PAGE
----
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Materials for handcycles

People often ask me what is the best material for bikes? Steel, Aluminium, Carbon, Ti? After a quick search I realized that there is a ton of misinformation and partial information out there, and that the record needs to be set straight.

Aluminum facts:

In the bike industry aluminum comes in a couple of different alloys: 6061-T6 and 7005-T6. 6061 is alloyed with both magnesium and silicone to make a moderate strength alloy, and 7005 is alloyed primarily with zinc to form a high strength alloy. T6 refers to the heat treatment and temper.

Welding aluminum alloys

The most important thing when considering aluminum is the ease with which they can be welded, and the strength of the weld.

When aluminum is welded, the weld zone becomes annealed. The key difference between the alloys is that 7005 recovers some of its strength after welding in a process known as age hardening (or low temperature precipitation hardening), while 6061 requires an expensive high temperature heat treating process to regain strength and temper.

  • 7005 has approximately 60% of its original strength after welding and age hardening.
  • 6061 has approximately 30% of its original strength after welding.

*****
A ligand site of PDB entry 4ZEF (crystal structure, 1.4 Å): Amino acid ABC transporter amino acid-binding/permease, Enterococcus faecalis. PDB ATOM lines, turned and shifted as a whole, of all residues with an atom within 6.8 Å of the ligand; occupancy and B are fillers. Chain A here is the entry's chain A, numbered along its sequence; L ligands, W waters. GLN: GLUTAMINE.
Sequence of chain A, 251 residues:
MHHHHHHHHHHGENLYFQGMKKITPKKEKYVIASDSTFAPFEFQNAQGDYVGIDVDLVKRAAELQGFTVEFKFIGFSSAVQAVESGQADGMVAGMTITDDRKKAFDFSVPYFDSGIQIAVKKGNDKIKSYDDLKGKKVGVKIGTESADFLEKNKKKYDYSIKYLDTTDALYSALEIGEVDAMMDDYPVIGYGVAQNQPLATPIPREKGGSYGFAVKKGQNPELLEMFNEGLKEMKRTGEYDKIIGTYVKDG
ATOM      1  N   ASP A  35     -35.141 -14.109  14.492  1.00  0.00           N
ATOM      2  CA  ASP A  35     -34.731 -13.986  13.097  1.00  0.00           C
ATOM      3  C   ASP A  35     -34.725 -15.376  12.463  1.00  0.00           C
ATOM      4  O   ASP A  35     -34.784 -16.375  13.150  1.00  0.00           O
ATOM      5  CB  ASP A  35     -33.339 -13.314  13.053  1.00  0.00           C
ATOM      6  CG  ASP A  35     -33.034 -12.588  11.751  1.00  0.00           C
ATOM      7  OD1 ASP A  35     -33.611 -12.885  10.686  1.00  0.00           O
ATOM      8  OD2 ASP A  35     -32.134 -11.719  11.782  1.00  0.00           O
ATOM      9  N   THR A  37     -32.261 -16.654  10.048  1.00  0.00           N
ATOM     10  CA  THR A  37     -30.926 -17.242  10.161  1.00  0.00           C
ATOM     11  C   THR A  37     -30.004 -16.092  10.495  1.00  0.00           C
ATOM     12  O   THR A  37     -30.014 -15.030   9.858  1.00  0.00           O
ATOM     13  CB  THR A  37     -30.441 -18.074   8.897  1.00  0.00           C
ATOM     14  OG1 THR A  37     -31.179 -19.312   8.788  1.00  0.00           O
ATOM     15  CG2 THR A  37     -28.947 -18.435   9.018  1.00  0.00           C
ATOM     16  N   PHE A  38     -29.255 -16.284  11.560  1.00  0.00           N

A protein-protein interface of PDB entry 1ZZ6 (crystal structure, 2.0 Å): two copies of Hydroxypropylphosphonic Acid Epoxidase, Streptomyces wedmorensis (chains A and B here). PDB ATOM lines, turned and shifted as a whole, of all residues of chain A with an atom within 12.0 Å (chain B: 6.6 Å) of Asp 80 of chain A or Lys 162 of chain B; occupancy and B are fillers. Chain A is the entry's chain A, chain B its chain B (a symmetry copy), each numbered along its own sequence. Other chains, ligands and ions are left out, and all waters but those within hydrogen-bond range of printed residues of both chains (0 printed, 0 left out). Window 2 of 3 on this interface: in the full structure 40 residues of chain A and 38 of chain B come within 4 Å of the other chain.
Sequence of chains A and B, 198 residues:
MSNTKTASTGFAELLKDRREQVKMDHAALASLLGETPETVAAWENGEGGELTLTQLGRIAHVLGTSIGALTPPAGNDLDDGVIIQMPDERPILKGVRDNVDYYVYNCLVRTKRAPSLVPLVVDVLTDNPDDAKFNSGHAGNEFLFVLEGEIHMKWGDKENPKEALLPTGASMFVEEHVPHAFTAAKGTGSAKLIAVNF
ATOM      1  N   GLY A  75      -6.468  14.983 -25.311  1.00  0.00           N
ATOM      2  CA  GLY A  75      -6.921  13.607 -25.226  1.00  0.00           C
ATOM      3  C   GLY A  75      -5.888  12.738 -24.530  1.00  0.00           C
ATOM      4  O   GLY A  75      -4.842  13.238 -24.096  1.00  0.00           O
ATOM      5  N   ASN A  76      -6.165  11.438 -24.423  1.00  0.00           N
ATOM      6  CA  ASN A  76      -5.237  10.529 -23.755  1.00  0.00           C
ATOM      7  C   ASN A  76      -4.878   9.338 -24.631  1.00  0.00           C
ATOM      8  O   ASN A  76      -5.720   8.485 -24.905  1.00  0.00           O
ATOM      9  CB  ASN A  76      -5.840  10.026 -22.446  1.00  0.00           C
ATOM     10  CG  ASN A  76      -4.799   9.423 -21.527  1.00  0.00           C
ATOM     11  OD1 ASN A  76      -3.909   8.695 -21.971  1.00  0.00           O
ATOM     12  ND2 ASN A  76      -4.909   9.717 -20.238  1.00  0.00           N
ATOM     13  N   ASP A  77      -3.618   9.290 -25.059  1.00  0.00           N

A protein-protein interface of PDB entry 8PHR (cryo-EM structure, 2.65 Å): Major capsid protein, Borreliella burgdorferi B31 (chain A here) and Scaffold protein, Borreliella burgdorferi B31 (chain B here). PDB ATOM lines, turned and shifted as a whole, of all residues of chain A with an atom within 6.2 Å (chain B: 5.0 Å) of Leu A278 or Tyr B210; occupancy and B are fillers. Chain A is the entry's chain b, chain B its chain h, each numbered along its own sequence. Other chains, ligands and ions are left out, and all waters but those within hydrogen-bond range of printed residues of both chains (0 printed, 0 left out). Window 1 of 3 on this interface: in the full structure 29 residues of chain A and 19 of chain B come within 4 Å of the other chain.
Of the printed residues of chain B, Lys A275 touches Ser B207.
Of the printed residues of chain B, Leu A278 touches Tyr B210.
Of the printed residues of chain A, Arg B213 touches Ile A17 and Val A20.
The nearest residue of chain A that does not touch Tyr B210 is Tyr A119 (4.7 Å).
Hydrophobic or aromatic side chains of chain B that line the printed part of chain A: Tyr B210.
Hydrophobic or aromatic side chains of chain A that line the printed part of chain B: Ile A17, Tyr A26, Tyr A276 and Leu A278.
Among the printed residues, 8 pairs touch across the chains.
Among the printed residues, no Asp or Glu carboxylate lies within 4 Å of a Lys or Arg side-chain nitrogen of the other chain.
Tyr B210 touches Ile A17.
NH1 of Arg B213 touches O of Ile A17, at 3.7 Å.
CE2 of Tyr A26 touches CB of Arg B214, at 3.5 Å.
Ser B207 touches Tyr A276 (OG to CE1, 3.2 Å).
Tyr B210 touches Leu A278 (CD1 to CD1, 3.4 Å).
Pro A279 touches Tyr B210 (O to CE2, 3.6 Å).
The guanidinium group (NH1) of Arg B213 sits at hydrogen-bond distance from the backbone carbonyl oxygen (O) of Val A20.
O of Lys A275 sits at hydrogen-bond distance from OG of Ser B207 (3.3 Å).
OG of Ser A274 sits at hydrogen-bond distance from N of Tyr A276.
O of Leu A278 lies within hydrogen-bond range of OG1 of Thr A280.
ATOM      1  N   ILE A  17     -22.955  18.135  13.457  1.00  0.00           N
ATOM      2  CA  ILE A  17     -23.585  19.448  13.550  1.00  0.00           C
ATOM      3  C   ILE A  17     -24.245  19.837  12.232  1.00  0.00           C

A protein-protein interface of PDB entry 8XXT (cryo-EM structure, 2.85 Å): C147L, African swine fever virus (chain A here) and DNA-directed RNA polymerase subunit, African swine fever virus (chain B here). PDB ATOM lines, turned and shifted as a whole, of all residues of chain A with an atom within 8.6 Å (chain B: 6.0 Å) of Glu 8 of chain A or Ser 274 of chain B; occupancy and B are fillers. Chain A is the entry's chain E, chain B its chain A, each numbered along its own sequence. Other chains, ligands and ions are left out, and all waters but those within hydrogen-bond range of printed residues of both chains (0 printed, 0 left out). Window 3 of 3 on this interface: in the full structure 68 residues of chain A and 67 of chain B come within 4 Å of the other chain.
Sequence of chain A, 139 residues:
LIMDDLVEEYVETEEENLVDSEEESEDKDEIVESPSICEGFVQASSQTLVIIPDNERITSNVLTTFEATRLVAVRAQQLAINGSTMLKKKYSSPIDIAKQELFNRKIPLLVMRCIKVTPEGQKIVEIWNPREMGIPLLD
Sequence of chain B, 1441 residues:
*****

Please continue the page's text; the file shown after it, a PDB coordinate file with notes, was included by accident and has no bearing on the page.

Due to the cost and inconvenience of heat treating, 7005 aluminum is gaining popularity with smaller builders and for lower end bikes. 6061-T6 heat treatment requires that the metal be solution heat treated and then artificially aged. Typically this involves dipping the welded frame into hot brine at about 1000 degrees farenheight for 2-3 hours (solution heat treating), and then quenching and keeping the frame at a high temperature for an additional 2-3 hours a process known as artificial aging.

The result is a joint that is roughly 90% of the strength of the base material.

For this reason it is vital that all bicycles and handcycles that are made from 6061 aluminum need to be heat treated. If they are not heat treated they are dangerous.

With 7005 the frames should be made from material that is 30% thicker than is necessary (which makes the bike 30% heavier). So comparing the materials:

Material Density (kg/m3) Yield Strength MPa

Heat Treat?

Weld compensation factor Strength to weight ratio
4130-N Steel 7850 735 No 10% 80.3×10-3
6061-T6 Aluminum 2700 245 Yes 10% 90×10-3
7005 Aluminum 2780 257 No 30% 55.4×10-3

In the absence of heat treating this makes 4130-N cromoly is the strongest and lightest material of the three considered here for bikes and handcycles. There are of course many other factors to examine when considering materials, but I will save that for another time.